Depth of change questioned

Liberal Senate Leader James Cowan admitted Trudeau's decision was a surprise for senators, who he said were not consulted in advance.

Cowan said senators were becoming increasingly comfortable with the decision, the longer they had to think about it.

"What Mr. Trudeau has courageously done today is to set us free and allow us to do the job we're here to do – without any interference or direction from colleagues in other place," Cowan said.

But Cowan then went on to cast doubt on the depth of change suggested by his leader. There will still be a Liberal Senate caucus, he said, and it will be populated by the same group of Liberal senators, who will each remain a member of the Liberal Party of Canada, though, they may call themselves something different.

Harper jumps in

In question period, Prime Minister Stephen Harper mocked Trudeau's Senate announcement.

"I gather the change announced by the leader today is that unelected Liberal senators will become unelected senators who happen to be Liberal," Harper said, to cheers from Conservative backbenchers.

"What the Liberal Party doesn't seem to understand is that Canadians are not looking for a better unelected Senate. Canadians believe, for the Senate to be meaningful in the 21st century, it must be elected."

New Democrat Leader Tom Mulcair also raised an eyebrow in response to Trudeau's surprise announcement.

"It's quite interesting to see today that Justin Trudeau sees the merits of something we put on the table on Oct. 23," Mulcair said.

Last fall, the New Democrats had put forth a motion to end partisan activities in the Senate, including participation in caucus meetings. Trudeau voted against it.

Ultimately, Mulcair returned to the party's long-held position that the Upper Chamber should be abolished.

"The way to deal with the Senate is to eliminate it," he said.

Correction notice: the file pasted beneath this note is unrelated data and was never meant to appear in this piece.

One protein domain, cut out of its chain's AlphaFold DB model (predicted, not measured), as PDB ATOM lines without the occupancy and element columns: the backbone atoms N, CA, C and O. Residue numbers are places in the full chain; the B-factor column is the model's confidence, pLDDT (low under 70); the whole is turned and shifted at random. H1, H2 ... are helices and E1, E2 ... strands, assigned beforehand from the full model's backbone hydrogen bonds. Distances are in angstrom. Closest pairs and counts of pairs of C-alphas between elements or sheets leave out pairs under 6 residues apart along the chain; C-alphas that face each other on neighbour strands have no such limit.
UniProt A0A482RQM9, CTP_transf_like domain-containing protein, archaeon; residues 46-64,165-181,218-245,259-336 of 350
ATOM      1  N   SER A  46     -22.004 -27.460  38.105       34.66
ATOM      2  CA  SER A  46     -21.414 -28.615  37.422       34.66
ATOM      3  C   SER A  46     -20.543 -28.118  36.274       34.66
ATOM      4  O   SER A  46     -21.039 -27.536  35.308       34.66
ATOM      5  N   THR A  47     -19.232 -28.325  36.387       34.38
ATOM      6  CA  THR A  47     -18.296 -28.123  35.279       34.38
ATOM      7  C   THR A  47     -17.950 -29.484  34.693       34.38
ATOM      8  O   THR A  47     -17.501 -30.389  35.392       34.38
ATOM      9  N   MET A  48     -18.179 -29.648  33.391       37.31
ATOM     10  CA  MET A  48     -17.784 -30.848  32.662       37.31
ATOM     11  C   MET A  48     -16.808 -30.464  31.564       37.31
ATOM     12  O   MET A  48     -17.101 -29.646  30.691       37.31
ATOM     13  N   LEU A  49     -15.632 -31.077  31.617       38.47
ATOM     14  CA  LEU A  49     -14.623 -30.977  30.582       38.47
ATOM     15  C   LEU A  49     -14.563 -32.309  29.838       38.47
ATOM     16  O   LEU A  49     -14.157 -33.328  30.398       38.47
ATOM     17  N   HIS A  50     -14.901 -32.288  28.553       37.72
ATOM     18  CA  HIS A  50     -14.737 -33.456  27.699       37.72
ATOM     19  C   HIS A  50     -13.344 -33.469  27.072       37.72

Long-running scandal

There are currently 32 Liberal senators who sit in the upper house as official members of the Liberal Party and represent the party's positions and political interests. 
Liberal Leader Justin Trudeau stunned both Liberal senators and senior Liberal Senate staffers by announcing senators would be removed from the Liberal caucus. (Adrian Wyld/Canadian Press)

Trudeau said his decision Wednesday will effectively remove his party formally from all of the Senate's institutions — including its committees.

"These proposals, while bold and concrete, are not the final word. They represent our judgment of how far we can go without guidance from the Supreme Court," Trudeau said.

"If the Supreme Court says more can be done, we are open to doing more."

Audits and investigations

The Senate scandal that has dominated political news in Ottawa for more than a year has had political implications for both the Liberal and Conservative parties.

Although most of those senators under investigation are former Conservatives, the Liberals have not escaped being tarred by the scandal's politically sticky brush.

Former Liberal senator Mac Harb has been accused by the RCMP of committing fraud by filing inappropriate expense claims, according to documents filed in Ottawa court.

A Senate committee investigating senators' expenses ordered Harb to repay more than $230,000. 

We are all poorly served by the way in which senators are appointed.- Justin Trudeau, Liberal leader

He retired in August after paying the money back.

Canada's auditor general has been called to audit the Senate's spending — including the expenses of all senators.

That review is currently taking place. 

Trudeau's move could serve to isolate the party from criticism if any of its — now former — senators are found to have had spending trouble.

Trudeau told reporters he has not been made aware of any early results of the auditor general's investigations.

Mobile users, read the Trudeau letter here.​

with a file from Theresa Do